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Mediterranean Leaders

Americans hold ambivalent opinions about leaders. While they readily applaud good leaders, they are never quite certain how to identify and certify good candidates for leadership.

Endorsements by influential figures or organizations no longer seem to carry much weight. Unfounded rumors and sensational reports in tabloids seem to be more important.

Our Mediterranean ancestors in the Faith took a different view of leaders and leadership.

For one, a legitimate leader had to be suitably “installed” as leader. Today’s gospel narrative contains the major elements of a “vocation commissioning” event, a literary form that is commonly used in the Bible to authenticate different kinds of leaders.

In John’s Gospel, sin is the failure to believe in Jesus as the One the Father has sent.

Confronting bewildered disciples in a locked room, Jesus reassures them with a word (“Peace!”) and a gesture (displays his pierced hands and side). He is not a ghost but is alive, risen!

Jesus commissions the disciples after the pattern of his own commissioning by the Father. The commission is (1) formal (Jn 20:21); (2) sealed by the gift of the Holy Spirit (Jn 20:22); and (3) involves preaching repentance and forgiveness of sins (Jn 20:23).

In John’s Gospel, sin is the failure to believe in Jesus as the One the Father has sent. Hence this commission is best interpreted as charging these new leaders to bring new members into the community.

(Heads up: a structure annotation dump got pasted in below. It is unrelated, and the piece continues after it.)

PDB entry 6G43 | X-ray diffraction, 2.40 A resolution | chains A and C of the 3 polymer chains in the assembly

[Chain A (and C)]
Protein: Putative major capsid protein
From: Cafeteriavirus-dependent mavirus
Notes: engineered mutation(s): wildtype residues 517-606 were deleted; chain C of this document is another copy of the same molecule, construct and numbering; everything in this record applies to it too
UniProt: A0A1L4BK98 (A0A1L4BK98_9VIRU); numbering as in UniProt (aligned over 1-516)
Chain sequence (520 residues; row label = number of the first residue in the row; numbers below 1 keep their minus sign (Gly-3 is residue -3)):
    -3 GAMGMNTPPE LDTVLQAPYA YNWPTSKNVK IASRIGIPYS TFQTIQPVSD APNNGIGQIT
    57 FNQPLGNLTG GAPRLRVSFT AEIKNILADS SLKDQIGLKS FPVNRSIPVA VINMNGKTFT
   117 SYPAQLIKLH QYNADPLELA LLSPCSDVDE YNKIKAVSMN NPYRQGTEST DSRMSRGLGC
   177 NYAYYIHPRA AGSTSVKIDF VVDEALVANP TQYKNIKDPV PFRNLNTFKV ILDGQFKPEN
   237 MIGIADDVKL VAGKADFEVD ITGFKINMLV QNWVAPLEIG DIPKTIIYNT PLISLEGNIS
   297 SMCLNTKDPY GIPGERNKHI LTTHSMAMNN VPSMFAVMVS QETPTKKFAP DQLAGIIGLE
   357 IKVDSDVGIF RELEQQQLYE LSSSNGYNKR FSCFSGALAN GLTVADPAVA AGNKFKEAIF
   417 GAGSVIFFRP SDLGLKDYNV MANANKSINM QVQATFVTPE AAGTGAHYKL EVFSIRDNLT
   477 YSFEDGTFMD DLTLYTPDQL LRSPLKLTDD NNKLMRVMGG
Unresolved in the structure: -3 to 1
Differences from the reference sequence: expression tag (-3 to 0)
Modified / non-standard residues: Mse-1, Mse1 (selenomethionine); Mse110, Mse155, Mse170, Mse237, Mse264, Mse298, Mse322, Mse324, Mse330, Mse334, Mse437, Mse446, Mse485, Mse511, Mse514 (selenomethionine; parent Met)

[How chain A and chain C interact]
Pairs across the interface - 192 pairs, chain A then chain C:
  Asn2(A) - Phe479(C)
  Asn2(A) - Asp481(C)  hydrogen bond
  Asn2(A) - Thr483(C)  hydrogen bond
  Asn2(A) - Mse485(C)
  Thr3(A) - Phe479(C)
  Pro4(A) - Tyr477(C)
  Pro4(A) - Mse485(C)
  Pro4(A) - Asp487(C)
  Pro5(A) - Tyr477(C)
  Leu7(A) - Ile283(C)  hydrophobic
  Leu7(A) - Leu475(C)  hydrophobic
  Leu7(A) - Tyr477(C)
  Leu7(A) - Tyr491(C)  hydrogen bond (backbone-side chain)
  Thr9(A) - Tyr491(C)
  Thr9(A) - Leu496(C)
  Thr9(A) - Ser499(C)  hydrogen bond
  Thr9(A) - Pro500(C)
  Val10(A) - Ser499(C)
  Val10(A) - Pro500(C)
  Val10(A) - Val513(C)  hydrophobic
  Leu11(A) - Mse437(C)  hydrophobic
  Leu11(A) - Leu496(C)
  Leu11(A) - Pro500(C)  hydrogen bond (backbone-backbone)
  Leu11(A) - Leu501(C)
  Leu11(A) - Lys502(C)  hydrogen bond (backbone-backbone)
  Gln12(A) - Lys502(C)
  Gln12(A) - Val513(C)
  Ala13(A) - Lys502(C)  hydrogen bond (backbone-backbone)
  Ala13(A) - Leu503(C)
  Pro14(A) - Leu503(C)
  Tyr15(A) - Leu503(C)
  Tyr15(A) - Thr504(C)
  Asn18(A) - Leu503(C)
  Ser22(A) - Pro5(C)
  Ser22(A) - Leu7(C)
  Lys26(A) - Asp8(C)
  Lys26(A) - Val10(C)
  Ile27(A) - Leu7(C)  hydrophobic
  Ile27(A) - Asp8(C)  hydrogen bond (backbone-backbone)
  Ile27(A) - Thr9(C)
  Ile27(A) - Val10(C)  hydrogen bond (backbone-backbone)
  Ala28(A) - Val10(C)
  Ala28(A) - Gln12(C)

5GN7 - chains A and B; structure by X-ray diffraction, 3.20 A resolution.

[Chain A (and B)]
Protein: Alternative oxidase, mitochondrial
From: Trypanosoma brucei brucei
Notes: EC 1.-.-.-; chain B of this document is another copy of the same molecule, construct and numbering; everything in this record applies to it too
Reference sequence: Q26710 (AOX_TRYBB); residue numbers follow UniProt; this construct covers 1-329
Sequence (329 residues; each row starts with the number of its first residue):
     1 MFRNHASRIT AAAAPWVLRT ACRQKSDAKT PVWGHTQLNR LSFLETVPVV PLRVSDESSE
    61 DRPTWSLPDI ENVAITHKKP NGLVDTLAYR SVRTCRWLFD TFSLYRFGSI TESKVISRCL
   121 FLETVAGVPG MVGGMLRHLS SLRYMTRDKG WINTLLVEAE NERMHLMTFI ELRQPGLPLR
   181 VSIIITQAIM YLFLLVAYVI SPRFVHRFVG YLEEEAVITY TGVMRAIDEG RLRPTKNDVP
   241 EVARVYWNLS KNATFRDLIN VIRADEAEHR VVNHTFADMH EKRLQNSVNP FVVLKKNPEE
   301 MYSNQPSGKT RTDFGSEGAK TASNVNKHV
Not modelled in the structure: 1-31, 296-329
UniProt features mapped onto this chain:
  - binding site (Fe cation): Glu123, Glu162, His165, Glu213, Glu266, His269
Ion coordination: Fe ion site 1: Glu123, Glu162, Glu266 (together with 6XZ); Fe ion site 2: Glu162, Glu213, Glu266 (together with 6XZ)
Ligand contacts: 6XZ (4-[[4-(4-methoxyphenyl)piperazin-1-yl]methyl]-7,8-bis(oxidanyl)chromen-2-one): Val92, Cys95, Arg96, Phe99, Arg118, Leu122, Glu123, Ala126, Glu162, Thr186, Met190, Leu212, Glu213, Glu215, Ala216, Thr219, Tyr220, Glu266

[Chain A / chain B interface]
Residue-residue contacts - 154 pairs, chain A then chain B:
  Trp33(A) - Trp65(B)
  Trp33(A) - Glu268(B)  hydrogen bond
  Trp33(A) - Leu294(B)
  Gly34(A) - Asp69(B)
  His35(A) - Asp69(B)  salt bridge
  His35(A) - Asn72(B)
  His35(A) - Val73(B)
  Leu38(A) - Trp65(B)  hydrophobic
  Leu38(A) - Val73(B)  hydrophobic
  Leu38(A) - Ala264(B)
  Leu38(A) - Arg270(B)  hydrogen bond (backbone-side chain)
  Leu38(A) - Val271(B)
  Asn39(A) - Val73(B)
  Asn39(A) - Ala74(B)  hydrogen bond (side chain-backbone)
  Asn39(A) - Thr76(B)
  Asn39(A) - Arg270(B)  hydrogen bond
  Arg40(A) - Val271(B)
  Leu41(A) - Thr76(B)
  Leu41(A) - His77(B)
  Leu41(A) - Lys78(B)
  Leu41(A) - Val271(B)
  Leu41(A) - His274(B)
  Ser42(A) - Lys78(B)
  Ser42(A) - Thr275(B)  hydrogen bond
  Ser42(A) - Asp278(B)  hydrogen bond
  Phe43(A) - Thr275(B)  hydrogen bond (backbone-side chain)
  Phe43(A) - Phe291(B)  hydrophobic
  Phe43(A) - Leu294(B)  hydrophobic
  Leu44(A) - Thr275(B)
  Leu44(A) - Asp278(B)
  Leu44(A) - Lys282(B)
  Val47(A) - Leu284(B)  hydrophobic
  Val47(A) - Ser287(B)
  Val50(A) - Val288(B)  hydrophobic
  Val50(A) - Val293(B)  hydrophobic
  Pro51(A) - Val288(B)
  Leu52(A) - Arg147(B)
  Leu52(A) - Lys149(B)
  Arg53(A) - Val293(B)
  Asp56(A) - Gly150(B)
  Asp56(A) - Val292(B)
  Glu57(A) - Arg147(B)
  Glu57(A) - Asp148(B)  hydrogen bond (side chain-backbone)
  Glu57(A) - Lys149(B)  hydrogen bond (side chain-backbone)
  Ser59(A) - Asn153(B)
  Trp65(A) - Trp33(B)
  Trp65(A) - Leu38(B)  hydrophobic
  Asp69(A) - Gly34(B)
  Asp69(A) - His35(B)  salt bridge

It differs from the traditional understanding of forgiveness of sin in Matthew 18:19, which describes how the community deals with the sinfulness of its present members.

In the gospel story line, Jesus established and strengthened his credibility by winning every argument with his opponents. No matter how often people try to trick him or trip him up, he comes out on top. His honorable reputation and his credibility grows, and he is never shamed ...

… until his death. Crucified just like and between two common criminals, Jesus suddenly seems to be overcome by the deepest possible cultural shame

... until his resurrection. Then it becomes clear that God is indeed pleased with this beloved Son, for by raising him from the dead God has honored him far more than any human accolades ever could.

All these ideas stand behind Jesus’ statement “As the Father has sent me, so I send you.”

That these newly commissioned disciples would be gifted with a very powerful spirit, the Holy Spirit (Jn 19:22), only guaranteed their efficaciousness.

Any first- or second-century Mediterranean native who heard or read today’s gospel verses would respect and accept these disciples as legitimate, honorable, and effective ministers commissioned by none other than Jesus, who had received from his Father the highest of honors: risen life.

Today’s Gospel challenges Americans to reconsider how they select and evaluate leaders, both spiritual and secular.

John J. Pilch
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John J. Pilch was a biblical scholar and facilitator of parish renewals.
Liturgical Press has published fourteen books by Pilch exploring the cultural world of the Bible.
Go to to find out more.
Art by Martin Erspamer, OSB
from Religious Clip Art for the Liturgical Year (A, B, and C).
This art may be reproduced only by parishes who purchase the collection in book or CD-ROM form. For more information go
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